The Brooklyn-based writer Caleb Crain is the author of “The Early Literature of New York’s Moneyed Class,” a chapter in our Cambridge Companion to the Literature of New York that looks at narratives of New York high life from the mid to late nineteenth century. He is also the author of the 2001 book American Sympathy: Men, Friendship, and Literature in the New Nation (Yale UP) and a frequent contributor to such publications as The New Yorker, The New York Review of Books, The London Review of Books, The Nation, the New York Times Book Review, and The New Republic. He maintains the weblog Steamboats Are Ruining Everything, from which he has selected a number of pieces in the print volume The Wreck of the Henry Clay (2009).
Caleb’s piece for the companion could alternatively been called “High Life, with a Glance at the Low,” since he includes a significant treatment of the sunshine/shadow dynamic that structured many accounts of nineteenth-century New York City. But as fascinating as the lower depths were to armchair slummers in the nineteenth century, readers then as now also loved to peek into the world of New York’s elite. Of the insider expert and literary celebrity Nathaniel Parker Willis, Crain writes:
Fashion was Nathaniel’s god. But he wrote about it with more insight, nimbleness, and edge than any of his contemporaries. On a city without an opera: “Like a saloon without a mirror.” On the depreciation of courtesy in New York: “Politeness has gradually grown to be a sign of a man in want of money.” On a sudden vogue for a fabric still posh today: “‘She had on a real Cashmere’ would be sweeter, to a number of ladies, as a mention when absent, than ‘she had a beautiful expression about her mouth,’ or ‘she had such loveable manners,’ or ‘she is always trying to make somebody happier.’”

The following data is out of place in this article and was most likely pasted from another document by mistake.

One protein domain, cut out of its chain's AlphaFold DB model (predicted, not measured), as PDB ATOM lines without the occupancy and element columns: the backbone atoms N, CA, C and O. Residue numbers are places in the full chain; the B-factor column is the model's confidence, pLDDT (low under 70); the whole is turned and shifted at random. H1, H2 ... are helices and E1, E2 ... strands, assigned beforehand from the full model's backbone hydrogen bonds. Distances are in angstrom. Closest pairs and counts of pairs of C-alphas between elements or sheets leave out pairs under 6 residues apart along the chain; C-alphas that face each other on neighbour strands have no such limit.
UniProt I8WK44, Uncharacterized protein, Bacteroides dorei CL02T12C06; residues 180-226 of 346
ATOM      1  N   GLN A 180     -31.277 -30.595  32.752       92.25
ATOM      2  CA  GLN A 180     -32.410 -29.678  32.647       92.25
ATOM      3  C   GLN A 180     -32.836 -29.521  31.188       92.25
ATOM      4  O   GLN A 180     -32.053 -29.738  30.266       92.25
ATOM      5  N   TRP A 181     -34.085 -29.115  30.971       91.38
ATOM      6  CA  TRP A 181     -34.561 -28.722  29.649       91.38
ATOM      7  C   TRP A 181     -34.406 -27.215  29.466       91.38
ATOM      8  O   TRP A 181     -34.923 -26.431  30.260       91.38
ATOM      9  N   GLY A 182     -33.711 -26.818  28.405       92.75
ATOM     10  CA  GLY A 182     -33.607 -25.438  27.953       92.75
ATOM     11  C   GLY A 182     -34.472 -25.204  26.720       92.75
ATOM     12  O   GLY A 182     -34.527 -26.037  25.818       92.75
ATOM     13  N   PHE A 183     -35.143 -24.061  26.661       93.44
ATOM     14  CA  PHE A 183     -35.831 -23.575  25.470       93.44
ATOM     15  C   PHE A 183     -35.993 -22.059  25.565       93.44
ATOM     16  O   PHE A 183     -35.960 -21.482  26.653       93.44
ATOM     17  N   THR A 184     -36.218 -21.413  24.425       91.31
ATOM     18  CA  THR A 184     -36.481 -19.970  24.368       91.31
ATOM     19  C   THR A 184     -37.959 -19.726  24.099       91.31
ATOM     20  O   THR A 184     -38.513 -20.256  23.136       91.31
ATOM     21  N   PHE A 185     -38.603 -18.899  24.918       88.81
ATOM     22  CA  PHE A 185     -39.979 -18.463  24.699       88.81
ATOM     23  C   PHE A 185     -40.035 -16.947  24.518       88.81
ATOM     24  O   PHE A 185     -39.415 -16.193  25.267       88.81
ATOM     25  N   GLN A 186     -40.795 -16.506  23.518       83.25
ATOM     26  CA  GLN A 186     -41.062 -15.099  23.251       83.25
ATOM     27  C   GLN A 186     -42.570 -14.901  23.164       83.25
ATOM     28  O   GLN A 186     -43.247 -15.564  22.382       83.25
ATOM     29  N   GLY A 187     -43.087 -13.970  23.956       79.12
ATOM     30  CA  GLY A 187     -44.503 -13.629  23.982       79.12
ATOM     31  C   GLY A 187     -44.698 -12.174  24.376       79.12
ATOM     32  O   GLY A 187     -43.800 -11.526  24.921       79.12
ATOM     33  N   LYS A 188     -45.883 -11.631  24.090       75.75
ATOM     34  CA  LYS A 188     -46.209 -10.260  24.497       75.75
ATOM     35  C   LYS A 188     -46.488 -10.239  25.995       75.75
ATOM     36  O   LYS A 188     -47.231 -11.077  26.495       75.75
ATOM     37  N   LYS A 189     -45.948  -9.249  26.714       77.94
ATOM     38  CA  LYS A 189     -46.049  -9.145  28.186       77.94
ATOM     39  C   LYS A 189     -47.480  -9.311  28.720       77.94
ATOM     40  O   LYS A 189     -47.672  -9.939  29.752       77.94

For all his talent, Willis never wrote a solid book. The need to earn a living fettered him to magazine ephemera, a fate he accepted with a pose of tragic resignation: “The hot needle through the eye of the goldfinch betters his singing, they say.” After he abandoned sacred poetry in early youth, Willis’s ambition took a conventionally serious form only once, in a public lecture on fashion at the Broadway Tabernacle in 1844. In the lecture, Willis made explicit his peculiar, and peculiarly democratic, understanding of fashion, which he called an “inner republic.”
He began by defining fashion as “a position in society” that different cultures awarded to different traits. In France, it went to intellectual and artistic achievement; in England, to beauty and cocksureness. In both countries, according to Willis, the “first principle” of fashion was “rebellion against unnatural authority,” because fashion forced the ruling class to acknowledge people of merit born outside it. The particular acknowledgment that he had in mind was sexual, although he didn’t say so explicitly. Through fashion – that is, through a selection of spouses prompted by fashion – the English upper class ensured that their children would be attractive and bold, and the French, that theirs would be intelligent. Although the principle of fashion might be revolutionary, its effect was conservative, by a kind of sexual engrossment.
What did American fashion reward? “Conspicuousness in expense,” Willis wrote with dismay. (A few years later, he would identify New York as “the point where money is spent most freely for pleasure.”) He hoped that this preference was temporary and that Americans could change it by force of will. But he feared that no one would bother to take the problem seriously. Like Willis himself, fashion seemed trifling to most people. He insisted it wasn’t, because it determined which virtues the ruling class would welcome into their beds and thereby into the elite.
We’re thrilled to have Caleb serve as a tour guide through the fascinating world of nineteenth-century New York’s fast set.